Practicing Yoga With An Attitude Of Open Enquiry

Practicing Yoga With An Attitude Of Open Enquiry

Practicing Yoga With An Attitude Of Open EnquiryA lot of people quit Ashtanga yoga. While life can certainly get in the way of practice, I’m going to suggest that there’s a different reason why people sometimes walk away from the practice. That reason boils down to having expectations about practice.

It takes some time with the Ashtanga practice, often some years, before we start to see through the form (the poses) to see what we’re really practicing, which is cultivating awareness of the present moment. Initially in the early years of an Ashtanga practice, it can appear linear. It can appear as if we are trying to achieve moving our body into progressively challenging shapes. It is actually this appearance of linearity that acts as one of our tools for cultivating awareness of the present moment.

Expectations: practicing in the past and future

The idea looks something like this. We begin moving through some number of the poses in primary series. We see that today we are binding marichyasana C very deeply. At this point we have two choices with respect to what we do with this experience. We can: 1) notice what is happening now – we are binding marichyasana C – and then we can let that go and notice what is happening in the next moment. We have a second option: 2) We can notice what is happening now – we are binding marichyasana C – and then we can form expectations about the future. Those expectations often take the form of something like “I bound marichyasana C today, so I expect I will bind marichyasana C tomorrow and the next day.

At this point we have left the awareness of the present moment and moved our attention to the future. The expectations might also show up as moving our attention to the past – I bound marichyasana C yesterday, so I expect and feel I am entitled to have that experience today. When our expectations aren’t met we often experience disappointment, frustration, even anger. We might also try to blame it on the yoga. “The yoga’s broken!” Or: “If this yoga worked I’d be moving through all the poses with no road blocks.”

Practicing in the present moment

But instead of blaming the yoga for being inconsistent with our expectations, we could just notice that when we form expectations, we leave the present moment, and when we leave the present moment, we tend to experience suffering. This noticing when we are not present, noticing when our mind is either in the past or future, is the yoga practice.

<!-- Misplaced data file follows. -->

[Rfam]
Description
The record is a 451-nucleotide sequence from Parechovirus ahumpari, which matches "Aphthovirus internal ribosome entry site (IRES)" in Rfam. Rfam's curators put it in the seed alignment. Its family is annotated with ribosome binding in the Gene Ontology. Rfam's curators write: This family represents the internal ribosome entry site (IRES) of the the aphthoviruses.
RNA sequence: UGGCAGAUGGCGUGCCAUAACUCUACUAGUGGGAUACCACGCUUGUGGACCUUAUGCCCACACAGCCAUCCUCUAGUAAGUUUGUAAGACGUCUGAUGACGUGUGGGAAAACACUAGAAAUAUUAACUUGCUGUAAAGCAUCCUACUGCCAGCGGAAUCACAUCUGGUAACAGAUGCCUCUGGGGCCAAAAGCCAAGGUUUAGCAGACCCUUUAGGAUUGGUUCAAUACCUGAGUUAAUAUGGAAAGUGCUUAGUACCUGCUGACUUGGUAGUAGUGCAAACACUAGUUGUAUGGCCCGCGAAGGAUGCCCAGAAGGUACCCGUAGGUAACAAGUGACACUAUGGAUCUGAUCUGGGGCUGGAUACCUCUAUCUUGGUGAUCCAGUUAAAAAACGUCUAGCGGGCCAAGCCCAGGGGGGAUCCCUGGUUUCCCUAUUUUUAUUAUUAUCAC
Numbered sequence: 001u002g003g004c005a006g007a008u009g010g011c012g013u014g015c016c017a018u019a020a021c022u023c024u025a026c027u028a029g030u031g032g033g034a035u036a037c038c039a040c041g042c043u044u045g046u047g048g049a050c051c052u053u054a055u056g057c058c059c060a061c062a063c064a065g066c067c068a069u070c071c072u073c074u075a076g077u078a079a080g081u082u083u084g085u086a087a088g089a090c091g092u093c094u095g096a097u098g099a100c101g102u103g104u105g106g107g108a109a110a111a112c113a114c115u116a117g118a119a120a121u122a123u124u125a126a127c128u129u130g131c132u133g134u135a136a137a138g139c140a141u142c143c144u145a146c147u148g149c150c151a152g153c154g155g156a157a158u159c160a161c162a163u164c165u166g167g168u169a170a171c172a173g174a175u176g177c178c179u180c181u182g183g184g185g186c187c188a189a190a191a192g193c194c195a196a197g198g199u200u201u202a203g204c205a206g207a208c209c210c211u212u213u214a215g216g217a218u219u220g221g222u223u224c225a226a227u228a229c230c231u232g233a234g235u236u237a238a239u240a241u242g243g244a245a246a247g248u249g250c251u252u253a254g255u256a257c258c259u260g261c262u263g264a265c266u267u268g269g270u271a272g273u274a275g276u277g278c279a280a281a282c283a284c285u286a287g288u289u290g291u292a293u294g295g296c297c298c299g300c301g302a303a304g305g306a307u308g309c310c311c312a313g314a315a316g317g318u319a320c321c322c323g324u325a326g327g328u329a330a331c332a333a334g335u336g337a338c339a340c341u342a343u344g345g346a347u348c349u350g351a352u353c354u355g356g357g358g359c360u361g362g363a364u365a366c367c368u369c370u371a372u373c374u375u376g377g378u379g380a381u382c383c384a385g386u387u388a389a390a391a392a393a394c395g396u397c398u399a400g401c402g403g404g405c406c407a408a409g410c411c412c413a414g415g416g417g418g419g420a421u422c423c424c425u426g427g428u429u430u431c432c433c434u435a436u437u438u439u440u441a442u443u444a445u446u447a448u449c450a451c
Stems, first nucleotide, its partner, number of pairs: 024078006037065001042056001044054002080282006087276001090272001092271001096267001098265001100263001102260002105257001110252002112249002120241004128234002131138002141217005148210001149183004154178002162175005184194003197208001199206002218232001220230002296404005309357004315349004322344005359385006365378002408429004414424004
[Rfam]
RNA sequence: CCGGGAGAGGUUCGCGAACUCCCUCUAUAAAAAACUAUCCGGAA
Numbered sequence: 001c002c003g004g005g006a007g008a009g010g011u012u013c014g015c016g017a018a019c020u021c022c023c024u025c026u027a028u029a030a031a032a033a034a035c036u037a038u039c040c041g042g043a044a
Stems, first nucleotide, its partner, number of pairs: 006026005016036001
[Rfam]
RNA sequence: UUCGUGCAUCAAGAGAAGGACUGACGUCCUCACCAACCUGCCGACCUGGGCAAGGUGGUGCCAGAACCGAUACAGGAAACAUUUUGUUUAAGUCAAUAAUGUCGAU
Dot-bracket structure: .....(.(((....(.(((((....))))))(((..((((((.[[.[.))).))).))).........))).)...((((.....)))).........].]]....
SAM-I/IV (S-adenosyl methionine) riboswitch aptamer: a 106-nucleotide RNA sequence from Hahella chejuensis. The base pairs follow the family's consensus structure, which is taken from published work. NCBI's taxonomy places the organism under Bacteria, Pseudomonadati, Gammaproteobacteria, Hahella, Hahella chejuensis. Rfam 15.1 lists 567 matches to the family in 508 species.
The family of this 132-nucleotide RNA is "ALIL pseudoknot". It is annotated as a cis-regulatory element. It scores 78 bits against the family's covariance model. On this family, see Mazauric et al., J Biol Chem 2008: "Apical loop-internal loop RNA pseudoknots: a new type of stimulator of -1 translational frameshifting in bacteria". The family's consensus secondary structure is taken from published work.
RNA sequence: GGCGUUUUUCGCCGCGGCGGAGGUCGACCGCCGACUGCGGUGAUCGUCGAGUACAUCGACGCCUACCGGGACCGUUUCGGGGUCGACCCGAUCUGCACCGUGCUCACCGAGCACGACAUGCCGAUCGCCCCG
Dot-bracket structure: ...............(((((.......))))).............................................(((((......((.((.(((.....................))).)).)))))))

The alternative to practicing yoga with expectations is practicing with an attitude of open enquiry and a sense of curiosity. That looks like taking each inhale and exhale and simply looking to see what is present. With each inhale and then each exhale, just notice what is there.

Using the tool of the breath

About 10 years ago or so I did an experiment one day while I was practicing which was very eye-opening for me. I decided for this one practice I would see what happened when I committed to fully completing each exhale before I initiated the next movement with my body. I was stunned to notice that even though I thought that I was moving on the breath when I practiced, I was really about half a step ahead of each breath. I was practicing in the future rather than the present.

Reeling that habit back and learning to practice in the present was initially uncomfortable and sometimes frustrating, but it was ultimately very rewarding. I stopped practicing with thoughts of whether I would “get” x, y, or z posture that day or the next day. I stopped thinking “it will be better when…” or “it was better when…”.

Instead I just show up on the mat each day with a sense of curiosity. I try to involve myself as deeply as possible in being interested in each moment as it is. With less expectations about practice, I spend considerably less time suffering. I’m not disappointed or anxious about practice. Every practice is a “good” practice.